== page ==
Thursday, December 16, 2004
Coach keeps door open, but leery of full-time
ESPN.com news services
Former Miami Dolphins coach Dave Wannstedt on Thursday morning withdrew his name from consideration for the job opening at the University of Pittsburgh, his alma mater, saying the timing was not right for such an important decision.
"It's just not the right time for me and my family and such a key career decision," said Wannstedt, who spoke Thursday morning to Pitt athletic director Jeff Long. "I love the city and I love that school, and I know they are going to make an excellent hire, and the program will continue to move forward. I'm just going to take some time and think about what else might be out there for me."
Wannstedt was believed to top the Pitt wish list, had spoken to Long at least twice earlier this week, and there were reports the two sides would meet to discuss the job by the end of the week. Long also has spoken by phone with Houston Texans secondary coach Jon Hoke and Oklahoma co-defensive coordinator Bo Pelini but, as of Thursday, he had not arranged interviews with either man.
Pitt wants to hire a coach as soon as possible to replace
Harris, and Wannstedt wasn't prepared to make a decision so
quickly. The key weeks of the recruiting season follow the
holidays, and Pitt wants a coach in place by then.
Carolina Panthers defensive line coach Sal Sunseri, a former All-American linebacker at Pitt and one-time assistant coach there, is interested in the job. Players have lobbied hard for incumbent defensive coordinator Paul Rhoads, and it is believed that he will be among those interviewed.
The vacancy was created when Walt Harris, despite leading the Panthers to a berth in the Fiesta Bowl and having two seasons remaining on his contract, departed Pitt to accept the Stanford job. Harris had been under duress most of the year, particularly after his agent in October publicly suggested that the school either extend his contract or fire him, and that created considerable acrimony between the coach and the administration.
Harris will coach the team in the Fiesta Bowl, against Utah, the first BCS appearance for the Panthers.
Wannstedt, who left the Dolphins in a mutual agreement last month after a 1-8 start, both played and coached at Pitt and is a native of Baldwin, Pa., a Pittsburgh suburb. In the weeks since he left the Dolphins he has done considerable research on the Pitt roster and familiarized himself with returning players and potential recruits. There was strong sentiment that, as a native of the area, he would do well in the fertile Western Pennsylvania recruiting area.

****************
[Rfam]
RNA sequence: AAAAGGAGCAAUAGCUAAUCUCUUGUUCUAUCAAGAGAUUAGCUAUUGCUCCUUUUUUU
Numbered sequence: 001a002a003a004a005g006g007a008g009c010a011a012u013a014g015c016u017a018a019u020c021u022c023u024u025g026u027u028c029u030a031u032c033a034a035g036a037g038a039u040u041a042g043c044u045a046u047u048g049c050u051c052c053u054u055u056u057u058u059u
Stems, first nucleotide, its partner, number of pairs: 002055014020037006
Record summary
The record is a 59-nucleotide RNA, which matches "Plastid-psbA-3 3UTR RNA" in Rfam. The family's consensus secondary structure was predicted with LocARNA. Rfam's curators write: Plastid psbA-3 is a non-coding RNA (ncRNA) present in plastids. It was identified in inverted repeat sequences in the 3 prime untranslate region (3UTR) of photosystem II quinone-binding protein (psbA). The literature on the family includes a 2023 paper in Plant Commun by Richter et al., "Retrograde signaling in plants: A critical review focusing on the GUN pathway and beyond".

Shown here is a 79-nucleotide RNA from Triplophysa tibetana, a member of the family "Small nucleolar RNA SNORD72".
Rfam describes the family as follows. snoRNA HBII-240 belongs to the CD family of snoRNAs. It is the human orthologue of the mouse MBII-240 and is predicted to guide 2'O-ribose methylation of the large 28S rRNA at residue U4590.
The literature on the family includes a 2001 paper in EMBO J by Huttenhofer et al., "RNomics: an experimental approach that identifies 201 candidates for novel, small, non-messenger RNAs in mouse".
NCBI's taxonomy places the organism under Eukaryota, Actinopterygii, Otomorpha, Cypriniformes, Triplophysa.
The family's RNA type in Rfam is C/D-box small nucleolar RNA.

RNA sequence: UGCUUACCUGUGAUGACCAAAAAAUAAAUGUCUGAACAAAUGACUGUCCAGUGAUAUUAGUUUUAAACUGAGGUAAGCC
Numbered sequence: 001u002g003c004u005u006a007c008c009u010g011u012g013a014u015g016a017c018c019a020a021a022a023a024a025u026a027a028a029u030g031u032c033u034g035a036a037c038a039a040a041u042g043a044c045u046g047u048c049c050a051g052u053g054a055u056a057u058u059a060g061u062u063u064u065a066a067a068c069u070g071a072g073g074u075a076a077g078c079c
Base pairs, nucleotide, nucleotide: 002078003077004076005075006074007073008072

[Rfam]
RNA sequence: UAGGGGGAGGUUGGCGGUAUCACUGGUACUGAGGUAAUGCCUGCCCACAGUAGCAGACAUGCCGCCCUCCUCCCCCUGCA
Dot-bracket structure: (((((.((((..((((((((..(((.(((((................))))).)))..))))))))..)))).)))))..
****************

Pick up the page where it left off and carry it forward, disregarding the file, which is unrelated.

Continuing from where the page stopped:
In recent conversations, though, Wannstedt has gone back and forth on his sentiments about returning home to resume his coaching career, and about the possibility of taking some time off away from the game. He had two years left on his Dolphins contract, and it is not imperative, financially, that he hurry back to the coaching ranks. Wannstedt has had some broadcast work since leaving the sidelines, and that might be an option for him in 2005.
Wannstedt told ESPN's Chris Mortensen that he's not yet ready to jump back into a full-time load as a coach. However, he said that he would keep his options open depending on what jobs are available at the end of the season, and he didn't rule out a return as early as next fall.
"Everything is about timing, in life, in football, in whatever," Wannstedt said Thursday. "I'll know, with whatever it is I decide to do, when the time is right and the situation is right for me."
Asked if he would assist Pitt in its search, Wannstedt said he
planned to talk to Long again Thursday to make some suggestions.
Wannstedt is a longtime friend of Nordenberg, and their
relationship was believed to be one of the reasons Wannstedt was
such a strong candidate at Pitt.
"The program is heading in the right direction, but they need
to get moving forward and capitalize on the year they've had and
take advantage of that, and I just couldn't make it fit right
now," he said.
Long is serving as a one-member search committee as Pitt seeks
to replace Harris, who was allowed to leave for Stanford with two
years left on his contract despite a 25-12 record the last three
The No. 19 Panthers (8-3) play No. 5 Utah (11-0) in the Fiesta Bowl on Jan. 1 after unexpectedly earning the Big East Conference's guaranteed BCS bowl slot by winning six of their final seven games.
Hoke is a lifelong friend of Long's and the two played football
together at Fairmont East High School in Kettering, Ohio. Hoke was
the assistant head coach and defensive coordinator at Florida under
Steve Spurrier and now coaches the Texans' defensive backs. He
turned down a chance to rejoin Spurrier at South Carolina.
Pelini is a former assistant coach with the 49ers, Patriots and
Packers and was a Nebraska assistant last year before moving to
Oklahoma, where Long was the senior associate AD before being hired
by Pitt in May 2003.
Long said he will make no comments on the search until Pitt
introduces its next coach.
ESPN.com senior NFL writer Len Pasquarelli, ESPN's Chris Mortensen and The Associated Press contributed to this report.